Vienna, November 10 – In what one Russian analyst describes as the one of the first such actions of its type since the 1990s, Bashkortostan President Murtaza Rakhimov has organized a nationalist protest in his republic in an effort to block Moscow’s apparent plans to remove him and thus institute tighter central control over his Middle Volga republic.
Just as Soviet commentators did in the late 1980s, Moscow reporting on this weekend’s demonstration sought to dismiss this demonstration as nothing more than political PR by the republic leadership. But in fact, the coming together of the nationalists and of republic elites represents a more serious challenge to the center than either would on its own.
On Saturday, approximately 150 young people picketed the Sibay city offices of Duma deputies Pavel Krasheninnikov and Andrey Nazarov. They carried signs reading: “Federal Officials – Hands Off Bashkortostan!” “This isn’t Chechnya!” and “Murtaza, We are with You!” (www.kommersant.ru/doc.aspx?DocsID=1054628&NodesID=2).
Speakers at the demonstration, which took place without incident in a city some 420 kilometers from the republic capital of Ufa, accused the two United Russia deputies of “ignoring the interests of the republics,” demanded that they be removed from office, and called on Moscow “to stop interfering in the affairs of Bashkortostan.”
In their comments to the Moscow media, spokesman for the two deputies said that this action had been “inspired by the local powers that be” and reflected the tensions between Moscow and Ufa over the future leadership of the republic. (Rakhimov has long been rumored to be on the short list for replacement.)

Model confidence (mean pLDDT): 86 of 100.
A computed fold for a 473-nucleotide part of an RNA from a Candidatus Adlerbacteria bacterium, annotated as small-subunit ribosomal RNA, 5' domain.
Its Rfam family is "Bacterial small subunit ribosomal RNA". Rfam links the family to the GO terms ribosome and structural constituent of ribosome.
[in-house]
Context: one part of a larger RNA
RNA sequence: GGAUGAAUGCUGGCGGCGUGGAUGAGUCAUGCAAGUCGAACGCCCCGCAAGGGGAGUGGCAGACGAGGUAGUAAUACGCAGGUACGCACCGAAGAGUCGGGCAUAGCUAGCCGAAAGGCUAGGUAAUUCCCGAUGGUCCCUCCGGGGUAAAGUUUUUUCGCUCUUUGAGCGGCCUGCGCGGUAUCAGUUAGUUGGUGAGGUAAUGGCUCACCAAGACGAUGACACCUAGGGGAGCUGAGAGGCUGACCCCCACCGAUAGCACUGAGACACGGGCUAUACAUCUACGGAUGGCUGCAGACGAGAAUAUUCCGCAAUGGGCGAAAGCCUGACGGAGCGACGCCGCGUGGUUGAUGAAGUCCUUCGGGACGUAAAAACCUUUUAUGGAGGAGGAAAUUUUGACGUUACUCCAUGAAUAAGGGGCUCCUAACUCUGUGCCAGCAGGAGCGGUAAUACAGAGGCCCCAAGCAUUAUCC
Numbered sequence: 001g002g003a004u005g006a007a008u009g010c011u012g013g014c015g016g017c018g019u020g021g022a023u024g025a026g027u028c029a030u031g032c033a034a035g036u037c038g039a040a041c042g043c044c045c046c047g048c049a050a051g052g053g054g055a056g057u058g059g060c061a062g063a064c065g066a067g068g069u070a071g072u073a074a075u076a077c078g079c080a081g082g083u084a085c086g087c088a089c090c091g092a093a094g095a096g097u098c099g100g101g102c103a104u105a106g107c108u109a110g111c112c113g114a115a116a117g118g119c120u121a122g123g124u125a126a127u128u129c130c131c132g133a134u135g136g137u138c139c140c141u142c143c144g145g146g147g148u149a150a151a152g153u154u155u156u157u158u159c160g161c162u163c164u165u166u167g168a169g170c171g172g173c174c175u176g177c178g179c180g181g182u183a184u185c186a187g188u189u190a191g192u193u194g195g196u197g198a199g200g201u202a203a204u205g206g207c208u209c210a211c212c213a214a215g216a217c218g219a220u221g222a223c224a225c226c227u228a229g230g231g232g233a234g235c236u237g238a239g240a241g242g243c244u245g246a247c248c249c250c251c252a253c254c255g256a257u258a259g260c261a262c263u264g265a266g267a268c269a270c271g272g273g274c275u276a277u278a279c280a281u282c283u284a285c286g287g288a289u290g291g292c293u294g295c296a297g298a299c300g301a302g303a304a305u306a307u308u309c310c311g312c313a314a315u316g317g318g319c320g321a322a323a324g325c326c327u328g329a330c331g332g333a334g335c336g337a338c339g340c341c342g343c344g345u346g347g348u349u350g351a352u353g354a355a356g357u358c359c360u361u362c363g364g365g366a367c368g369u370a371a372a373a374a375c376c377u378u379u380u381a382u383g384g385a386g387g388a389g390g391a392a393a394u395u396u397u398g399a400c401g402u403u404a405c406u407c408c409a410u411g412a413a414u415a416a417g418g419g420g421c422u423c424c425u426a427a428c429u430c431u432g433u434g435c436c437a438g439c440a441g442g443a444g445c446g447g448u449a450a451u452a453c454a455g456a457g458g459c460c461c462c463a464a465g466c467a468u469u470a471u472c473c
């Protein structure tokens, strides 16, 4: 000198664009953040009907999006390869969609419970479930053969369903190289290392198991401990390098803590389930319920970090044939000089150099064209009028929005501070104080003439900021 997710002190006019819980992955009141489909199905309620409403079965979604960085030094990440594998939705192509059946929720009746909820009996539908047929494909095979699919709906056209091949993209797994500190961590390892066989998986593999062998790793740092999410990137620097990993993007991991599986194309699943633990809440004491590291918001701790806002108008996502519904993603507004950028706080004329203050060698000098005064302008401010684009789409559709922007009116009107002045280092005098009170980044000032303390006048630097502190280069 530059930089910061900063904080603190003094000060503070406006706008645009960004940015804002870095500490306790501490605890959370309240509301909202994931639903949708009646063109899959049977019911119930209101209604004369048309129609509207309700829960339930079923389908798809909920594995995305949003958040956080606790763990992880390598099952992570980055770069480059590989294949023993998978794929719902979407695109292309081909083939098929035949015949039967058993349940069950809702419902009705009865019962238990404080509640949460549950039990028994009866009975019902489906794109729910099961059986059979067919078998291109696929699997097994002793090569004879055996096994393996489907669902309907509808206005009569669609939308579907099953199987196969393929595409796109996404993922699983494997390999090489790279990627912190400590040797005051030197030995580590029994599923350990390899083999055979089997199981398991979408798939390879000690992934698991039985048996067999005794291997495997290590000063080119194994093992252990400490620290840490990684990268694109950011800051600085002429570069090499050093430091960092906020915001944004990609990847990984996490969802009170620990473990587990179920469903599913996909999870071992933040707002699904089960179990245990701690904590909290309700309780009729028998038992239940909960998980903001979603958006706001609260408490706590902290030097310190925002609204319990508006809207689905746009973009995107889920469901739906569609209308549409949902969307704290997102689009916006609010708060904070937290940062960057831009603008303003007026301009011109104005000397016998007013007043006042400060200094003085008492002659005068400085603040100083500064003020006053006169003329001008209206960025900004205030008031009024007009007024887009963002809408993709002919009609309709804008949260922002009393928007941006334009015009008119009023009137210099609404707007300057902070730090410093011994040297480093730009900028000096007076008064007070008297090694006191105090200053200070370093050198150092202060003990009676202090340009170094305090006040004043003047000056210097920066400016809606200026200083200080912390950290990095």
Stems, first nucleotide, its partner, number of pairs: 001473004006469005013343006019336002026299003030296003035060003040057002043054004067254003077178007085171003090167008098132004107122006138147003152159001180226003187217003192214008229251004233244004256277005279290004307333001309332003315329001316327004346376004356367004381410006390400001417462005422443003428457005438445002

And these spokesmen added that the participants in the rally were all members of a youth group that they insisted is completely under the control of the republic’s leader as well as officials from local government offices whose positions are in Rakhimov’s gift and therefore do what they are told (www.vedomosti.ru/newspaper/article.shtml?2008/11/10/167997).
Nazarov for his part added that there was no way that either he or Krasheninnikov could be recalled, and consequently, the Bashkir authorities were going in for this and other forms of “psychological pressure,” pressure that he suggested both pro-Kremlin deputies could safely ignore.
But the coming together of these two forces – nationalism in the population and a willingness to use it in the republic elites – may be something that he and others will regret dismissing, especially if what Aleksei Titkov, an expert at the Moscow Institute of Regional Politics, says is the case.
According to him, such elite-supported national protests were a regular feature of the unstable 1990s. During the Putin years, they had seldom taken place. And this one in Bashkortostan represents the first of its kind in recent times, a possible bellwether for what may happen next.